The epigenome—a family affair

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Science  06 Nov 2015:
Vol. 350, Issue 6261, pp. 634-635
DOI: 10.1126/science.aad5138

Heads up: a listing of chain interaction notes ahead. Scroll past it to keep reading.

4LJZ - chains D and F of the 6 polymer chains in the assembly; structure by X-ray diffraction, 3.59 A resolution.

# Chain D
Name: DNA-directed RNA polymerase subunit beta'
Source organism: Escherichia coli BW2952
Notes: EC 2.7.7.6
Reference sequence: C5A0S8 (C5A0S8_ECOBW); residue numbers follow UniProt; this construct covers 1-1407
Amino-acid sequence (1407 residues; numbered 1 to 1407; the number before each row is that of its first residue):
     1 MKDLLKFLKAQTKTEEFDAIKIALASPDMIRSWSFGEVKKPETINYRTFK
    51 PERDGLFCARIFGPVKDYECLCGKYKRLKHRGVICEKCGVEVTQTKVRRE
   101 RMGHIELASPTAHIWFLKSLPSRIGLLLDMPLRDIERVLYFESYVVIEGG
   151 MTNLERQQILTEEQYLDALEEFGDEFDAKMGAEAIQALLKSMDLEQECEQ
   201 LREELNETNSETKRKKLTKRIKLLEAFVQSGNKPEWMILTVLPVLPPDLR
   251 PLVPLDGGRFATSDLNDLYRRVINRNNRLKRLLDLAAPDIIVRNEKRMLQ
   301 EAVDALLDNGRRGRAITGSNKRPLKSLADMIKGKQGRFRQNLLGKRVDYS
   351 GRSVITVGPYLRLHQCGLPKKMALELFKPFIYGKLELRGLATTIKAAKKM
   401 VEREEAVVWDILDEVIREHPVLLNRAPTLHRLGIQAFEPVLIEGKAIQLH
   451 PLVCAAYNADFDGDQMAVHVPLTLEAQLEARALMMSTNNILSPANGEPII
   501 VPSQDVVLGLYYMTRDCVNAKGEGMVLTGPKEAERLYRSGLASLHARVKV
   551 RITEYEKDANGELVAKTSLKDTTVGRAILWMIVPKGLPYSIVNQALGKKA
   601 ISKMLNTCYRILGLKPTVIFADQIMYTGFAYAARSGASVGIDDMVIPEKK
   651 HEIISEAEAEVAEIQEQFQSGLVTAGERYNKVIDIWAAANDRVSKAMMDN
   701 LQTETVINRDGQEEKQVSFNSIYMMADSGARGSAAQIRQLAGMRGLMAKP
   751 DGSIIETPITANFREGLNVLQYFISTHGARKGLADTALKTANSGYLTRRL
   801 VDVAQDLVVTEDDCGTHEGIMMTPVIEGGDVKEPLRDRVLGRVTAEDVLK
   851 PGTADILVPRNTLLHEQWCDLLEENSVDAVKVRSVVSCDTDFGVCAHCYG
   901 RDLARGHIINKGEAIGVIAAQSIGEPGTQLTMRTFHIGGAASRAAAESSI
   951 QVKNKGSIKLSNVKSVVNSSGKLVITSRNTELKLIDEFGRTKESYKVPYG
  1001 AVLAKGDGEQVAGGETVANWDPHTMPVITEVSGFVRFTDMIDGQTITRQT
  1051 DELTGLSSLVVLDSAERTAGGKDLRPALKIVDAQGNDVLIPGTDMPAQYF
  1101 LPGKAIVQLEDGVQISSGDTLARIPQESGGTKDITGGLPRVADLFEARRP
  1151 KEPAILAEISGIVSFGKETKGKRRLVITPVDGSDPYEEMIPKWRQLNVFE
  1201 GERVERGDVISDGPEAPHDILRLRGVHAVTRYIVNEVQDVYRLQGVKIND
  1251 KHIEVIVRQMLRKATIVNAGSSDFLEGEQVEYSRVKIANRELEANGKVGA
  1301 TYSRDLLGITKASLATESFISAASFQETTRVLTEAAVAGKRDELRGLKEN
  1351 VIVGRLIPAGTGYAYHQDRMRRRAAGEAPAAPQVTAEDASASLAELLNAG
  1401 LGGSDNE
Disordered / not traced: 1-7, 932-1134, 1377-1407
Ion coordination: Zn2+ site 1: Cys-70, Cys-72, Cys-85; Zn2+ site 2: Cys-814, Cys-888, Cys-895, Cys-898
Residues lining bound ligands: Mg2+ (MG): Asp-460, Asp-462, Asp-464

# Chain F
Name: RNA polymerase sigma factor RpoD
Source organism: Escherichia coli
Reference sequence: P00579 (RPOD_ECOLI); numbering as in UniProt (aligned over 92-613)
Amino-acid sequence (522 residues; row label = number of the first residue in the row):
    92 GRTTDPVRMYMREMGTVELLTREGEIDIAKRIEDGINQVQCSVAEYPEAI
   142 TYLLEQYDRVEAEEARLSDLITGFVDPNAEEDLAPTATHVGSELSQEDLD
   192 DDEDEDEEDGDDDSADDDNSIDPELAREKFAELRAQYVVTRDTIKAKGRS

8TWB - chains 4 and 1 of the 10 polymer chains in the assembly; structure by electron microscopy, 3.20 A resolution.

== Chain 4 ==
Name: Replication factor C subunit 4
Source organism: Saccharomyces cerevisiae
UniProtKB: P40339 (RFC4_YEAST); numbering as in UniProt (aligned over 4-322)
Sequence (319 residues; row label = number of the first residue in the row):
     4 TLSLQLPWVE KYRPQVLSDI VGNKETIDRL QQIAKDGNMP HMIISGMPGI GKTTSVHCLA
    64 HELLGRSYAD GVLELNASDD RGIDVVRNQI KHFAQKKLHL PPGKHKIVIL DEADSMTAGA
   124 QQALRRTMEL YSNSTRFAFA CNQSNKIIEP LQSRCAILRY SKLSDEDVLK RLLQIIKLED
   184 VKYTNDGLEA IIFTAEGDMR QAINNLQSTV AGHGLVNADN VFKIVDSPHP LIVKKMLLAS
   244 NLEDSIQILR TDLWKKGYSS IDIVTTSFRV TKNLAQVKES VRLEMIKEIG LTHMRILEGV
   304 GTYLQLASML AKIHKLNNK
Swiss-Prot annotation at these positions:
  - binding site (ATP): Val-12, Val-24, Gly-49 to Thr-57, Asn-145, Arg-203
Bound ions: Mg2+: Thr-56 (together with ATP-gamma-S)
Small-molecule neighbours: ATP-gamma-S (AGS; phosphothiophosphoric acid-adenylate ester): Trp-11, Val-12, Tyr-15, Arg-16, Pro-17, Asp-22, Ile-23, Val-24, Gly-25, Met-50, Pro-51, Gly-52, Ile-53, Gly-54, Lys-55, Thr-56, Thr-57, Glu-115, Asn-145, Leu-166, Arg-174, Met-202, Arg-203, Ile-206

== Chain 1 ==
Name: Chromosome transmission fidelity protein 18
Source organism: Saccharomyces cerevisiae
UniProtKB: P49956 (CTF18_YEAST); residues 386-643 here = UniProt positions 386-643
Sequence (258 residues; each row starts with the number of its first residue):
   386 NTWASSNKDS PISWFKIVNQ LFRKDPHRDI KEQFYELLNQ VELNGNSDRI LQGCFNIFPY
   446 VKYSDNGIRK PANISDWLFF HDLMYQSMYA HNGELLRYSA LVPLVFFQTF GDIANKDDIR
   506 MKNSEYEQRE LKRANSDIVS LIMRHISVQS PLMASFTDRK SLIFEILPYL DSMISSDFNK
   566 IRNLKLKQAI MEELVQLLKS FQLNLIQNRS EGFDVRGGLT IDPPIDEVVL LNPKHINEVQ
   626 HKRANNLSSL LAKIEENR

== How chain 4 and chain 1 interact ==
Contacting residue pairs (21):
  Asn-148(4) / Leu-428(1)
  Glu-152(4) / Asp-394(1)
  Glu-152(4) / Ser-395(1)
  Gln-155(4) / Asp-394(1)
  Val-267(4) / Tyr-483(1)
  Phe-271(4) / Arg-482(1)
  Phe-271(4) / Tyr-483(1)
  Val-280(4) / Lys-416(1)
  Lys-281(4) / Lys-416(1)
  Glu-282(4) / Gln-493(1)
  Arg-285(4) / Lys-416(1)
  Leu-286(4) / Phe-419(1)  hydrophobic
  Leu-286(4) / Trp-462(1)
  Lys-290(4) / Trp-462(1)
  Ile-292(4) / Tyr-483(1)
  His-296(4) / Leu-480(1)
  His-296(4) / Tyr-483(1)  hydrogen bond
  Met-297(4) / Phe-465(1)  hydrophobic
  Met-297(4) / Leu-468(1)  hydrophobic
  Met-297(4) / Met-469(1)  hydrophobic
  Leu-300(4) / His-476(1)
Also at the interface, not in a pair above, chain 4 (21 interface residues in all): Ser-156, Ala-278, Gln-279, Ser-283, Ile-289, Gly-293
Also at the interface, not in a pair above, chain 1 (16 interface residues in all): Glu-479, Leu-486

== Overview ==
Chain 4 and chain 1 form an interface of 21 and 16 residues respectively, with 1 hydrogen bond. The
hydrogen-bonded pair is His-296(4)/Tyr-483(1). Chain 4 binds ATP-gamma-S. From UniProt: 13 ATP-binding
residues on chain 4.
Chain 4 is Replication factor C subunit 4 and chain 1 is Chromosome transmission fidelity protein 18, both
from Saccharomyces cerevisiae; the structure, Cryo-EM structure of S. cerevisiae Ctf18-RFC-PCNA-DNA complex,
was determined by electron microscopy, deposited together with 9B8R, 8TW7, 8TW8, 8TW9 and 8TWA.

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Classic dogma has dictated that, in animals, genetic mechanisms in general, and DNA sequence in particular, are responsible for transmission of traits from one generation to the next. However, an increasing number of reports over the past decade have shown that epigenetic mechanisms can also contribute to transgenerational inheritance (1). This is important because it implies that effects to which your parents or grandparents were exposed, even if not directly mutagenic, may alter your phenotype or that of your children or grandchildren. Previous studies implicated disruptions in DNA methylation patterns as the molecular basis for this type of epigenetic inheritance (2), but on page 651 of this issue, Siklenka et al. (3) show that disruption of histone modifications, in the apparent absence of any changes in DNA methylation patterns, can also form the basis for transgenerational transmission of epigenetic programming defects that can modify phenotypic characteristics in subsequent generations.